Words Matter

I’ve attended quite a few conferences that focus on high-speed rail. One of the things that attendees have lamented on was the misuse of the phrase “high-speed rail.” Rail line improvements and faster trains were being implemented and planned in various parts of the country. These were being coined “high-speed rail” by politicians, the media and even the organizations operating them.

The problem, they weren’t true HSR. While they were calling them HSR thinking that would get people excited and supportive, all it was doing was making a lot of people cynical.

Slightly faster service, at-grade crossings, it’s not HSR and it has made people question what they can believe from us. It has also given fuel to the detractors to point out what’s not being delivered.

That’s what continues to happen with bus rapid transit. BRT is being used to describe new buses on a route that has less stops. And maybe even fancier stops.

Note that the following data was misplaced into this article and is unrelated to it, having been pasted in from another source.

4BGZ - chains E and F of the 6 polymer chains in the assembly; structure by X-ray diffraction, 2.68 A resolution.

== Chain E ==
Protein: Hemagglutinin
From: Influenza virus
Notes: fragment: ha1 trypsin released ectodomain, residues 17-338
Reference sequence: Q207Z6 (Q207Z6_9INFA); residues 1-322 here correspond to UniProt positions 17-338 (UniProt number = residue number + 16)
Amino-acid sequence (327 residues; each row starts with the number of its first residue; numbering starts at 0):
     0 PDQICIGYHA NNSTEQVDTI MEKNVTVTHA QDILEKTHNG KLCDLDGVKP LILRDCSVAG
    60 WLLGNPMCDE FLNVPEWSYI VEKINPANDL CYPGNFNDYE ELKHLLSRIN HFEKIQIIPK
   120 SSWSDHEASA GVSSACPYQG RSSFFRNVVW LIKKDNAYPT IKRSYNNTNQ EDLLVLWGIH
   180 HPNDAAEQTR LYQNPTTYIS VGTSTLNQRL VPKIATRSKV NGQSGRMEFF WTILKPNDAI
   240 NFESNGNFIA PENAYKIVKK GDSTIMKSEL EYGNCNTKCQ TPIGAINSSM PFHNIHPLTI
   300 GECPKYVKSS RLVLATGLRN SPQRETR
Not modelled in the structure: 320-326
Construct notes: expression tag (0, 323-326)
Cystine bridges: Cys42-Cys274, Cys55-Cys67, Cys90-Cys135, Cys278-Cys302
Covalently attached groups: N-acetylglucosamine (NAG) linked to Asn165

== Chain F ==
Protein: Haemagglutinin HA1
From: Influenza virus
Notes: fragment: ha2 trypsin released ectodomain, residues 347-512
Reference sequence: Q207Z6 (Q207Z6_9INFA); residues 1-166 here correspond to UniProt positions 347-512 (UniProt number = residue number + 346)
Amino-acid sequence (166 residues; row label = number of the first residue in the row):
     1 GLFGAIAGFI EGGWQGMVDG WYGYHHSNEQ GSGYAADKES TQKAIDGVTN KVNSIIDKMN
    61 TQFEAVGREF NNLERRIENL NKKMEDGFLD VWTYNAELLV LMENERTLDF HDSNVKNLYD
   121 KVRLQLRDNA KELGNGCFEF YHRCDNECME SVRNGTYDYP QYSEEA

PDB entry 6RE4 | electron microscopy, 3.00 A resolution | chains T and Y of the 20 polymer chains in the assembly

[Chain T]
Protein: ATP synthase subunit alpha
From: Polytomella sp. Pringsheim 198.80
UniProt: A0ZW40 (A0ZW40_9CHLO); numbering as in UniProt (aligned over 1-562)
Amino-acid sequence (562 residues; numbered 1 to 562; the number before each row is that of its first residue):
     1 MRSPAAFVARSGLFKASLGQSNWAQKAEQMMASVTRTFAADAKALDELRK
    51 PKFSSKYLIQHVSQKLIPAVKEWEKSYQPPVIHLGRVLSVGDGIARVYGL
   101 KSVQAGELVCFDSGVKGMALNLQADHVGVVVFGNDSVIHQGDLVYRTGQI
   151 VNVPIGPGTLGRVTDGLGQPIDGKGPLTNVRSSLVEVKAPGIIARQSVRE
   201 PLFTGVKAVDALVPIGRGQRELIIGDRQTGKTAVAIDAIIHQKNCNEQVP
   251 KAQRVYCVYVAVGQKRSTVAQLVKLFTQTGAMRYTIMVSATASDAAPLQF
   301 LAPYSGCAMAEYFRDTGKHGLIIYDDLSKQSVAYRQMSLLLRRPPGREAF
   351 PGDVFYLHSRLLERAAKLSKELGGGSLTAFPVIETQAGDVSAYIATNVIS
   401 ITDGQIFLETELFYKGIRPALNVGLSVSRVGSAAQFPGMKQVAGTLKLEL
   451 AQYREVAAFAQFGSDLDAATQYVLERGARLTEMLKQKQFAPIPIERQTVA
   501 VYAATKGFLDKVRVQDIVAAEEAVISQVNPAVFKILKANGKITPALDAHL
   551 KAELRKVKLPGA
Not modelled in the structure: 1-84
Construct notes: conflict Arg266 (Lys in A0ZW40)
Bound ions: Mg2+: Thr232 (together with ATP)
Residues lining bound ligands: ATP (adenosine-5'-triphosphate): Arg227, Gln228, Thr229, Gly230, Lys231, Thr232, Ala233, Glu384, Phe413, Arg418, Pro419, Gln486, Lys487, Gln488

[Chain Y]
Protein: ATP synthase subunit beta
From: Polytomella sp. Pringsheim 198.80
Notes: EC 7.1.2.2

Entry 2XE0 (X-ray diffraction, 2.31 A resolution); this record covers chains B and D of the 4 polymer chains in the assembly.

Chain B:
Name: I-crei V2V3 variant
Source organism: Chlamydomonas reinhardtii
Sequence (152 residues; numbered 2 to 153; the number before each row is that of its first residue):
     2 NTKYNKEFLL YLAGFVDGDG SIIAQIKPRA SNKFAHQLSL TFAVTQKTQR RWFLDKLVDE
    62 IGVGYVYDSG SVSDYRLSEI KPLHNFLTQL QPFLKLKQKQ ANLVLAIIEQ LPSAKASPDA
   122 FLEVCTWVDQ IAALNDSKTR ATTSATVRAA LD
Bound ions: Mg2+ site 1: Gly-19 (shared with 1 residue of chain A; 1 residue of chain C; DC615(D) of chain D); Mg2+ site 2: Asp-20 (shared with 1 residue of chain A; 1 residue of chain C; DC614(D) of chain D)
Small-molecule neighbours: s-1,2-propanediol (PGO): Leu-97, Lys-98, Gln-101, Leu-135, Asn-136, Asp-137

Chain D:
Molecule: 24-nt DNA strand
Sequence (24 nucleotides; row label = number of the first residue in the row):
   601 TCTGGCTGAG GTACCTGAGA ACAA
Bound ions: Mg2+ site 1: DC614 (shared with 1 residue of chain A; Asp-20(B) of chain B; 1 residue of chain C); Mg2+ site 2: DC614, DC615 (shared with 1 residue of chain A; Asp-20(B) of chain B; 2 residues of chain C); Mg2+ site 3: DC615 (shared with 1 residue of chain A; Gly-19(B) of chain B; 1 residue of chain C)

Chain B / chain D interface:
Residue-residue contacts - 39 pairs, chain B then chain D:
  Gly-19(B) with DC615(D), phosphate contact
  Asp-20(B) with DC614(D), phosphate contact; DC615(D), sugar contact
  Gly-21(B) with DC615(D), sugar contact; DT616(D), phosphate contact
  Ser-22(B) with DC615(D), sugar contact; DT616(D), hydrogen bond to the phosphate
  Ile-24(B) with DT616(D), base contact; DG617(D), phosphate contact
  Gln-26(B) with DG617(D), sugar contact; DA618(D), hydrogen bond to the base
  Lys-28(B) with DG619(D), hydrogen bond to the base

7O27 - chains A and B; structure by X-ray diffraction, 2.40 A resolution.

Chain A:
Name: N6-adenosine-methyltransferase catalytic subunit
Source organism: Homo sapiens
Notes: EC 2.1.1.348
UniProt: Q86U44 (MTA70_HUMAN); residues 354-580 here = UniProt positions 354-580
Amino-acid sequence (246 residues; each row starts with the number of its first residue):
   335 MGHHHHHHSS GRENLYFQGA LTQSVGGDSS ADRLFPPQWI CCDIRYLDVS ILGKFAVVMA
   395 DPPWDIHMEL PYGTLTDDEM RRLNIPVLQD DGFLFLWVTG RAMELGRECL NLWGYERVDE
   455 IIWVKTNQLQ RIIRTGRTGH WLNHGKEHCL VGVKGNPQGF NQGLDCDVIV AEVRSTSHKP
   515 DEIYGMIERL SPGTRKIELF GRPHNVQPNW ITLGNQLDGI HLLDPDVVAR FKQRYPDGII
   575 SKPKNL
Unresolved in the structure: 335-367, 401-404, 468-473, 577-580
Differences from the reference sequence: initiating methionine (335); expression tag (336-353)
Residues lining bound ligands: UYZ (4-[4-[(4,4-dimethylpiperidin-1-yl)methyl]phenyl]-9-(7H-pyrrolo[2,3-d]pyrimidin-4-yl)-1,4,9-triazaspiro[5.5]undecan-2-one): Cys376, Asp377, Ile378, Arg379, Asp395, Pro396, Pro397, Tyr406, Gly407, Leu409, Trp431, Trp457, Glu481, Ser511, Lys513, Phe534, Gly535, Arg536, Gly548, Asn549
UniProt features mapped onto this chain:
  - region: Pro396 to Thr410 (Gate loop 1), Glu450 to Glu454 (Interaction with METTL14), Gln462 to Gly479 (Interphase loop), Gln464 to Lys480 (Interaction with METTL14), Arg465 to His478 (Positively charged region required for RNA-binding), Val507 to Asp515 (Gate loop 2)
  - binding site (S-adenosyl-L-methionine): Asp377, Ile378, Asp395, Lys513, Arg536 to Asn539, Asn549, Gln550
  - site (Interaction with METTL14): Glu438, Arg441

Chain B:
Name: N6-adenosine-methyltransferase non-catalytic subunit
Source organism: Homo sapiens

When we did an international BRT update a few years ago, what’s being done in other countries is like a subway on rubber tires. If there’s a car accident on the highways, the BRT will have its same running time as it’s not impacted by what’s happening on the streets. And whether traffic congestion grows by 10 percent or 50 percent in the next 25 years in those cities, the BRT system will still have the same running times.

The more “BRT” is used to describe express service, the more diluted the term gets.

There are three systems we take a look at in this issue that have some common features and some differences. Creative branding highlights the faster, more frequent service they have that utilizes the latest technologies and some dedicated right-of-ways to move people efficiently.

Each location had different challenges and constraints that needed to be met and the agencies share what solution worked best for the area. With more BRT corridors opening later this year, we will continue to watch what systems are doing here and abroad and how the the term BRT is used.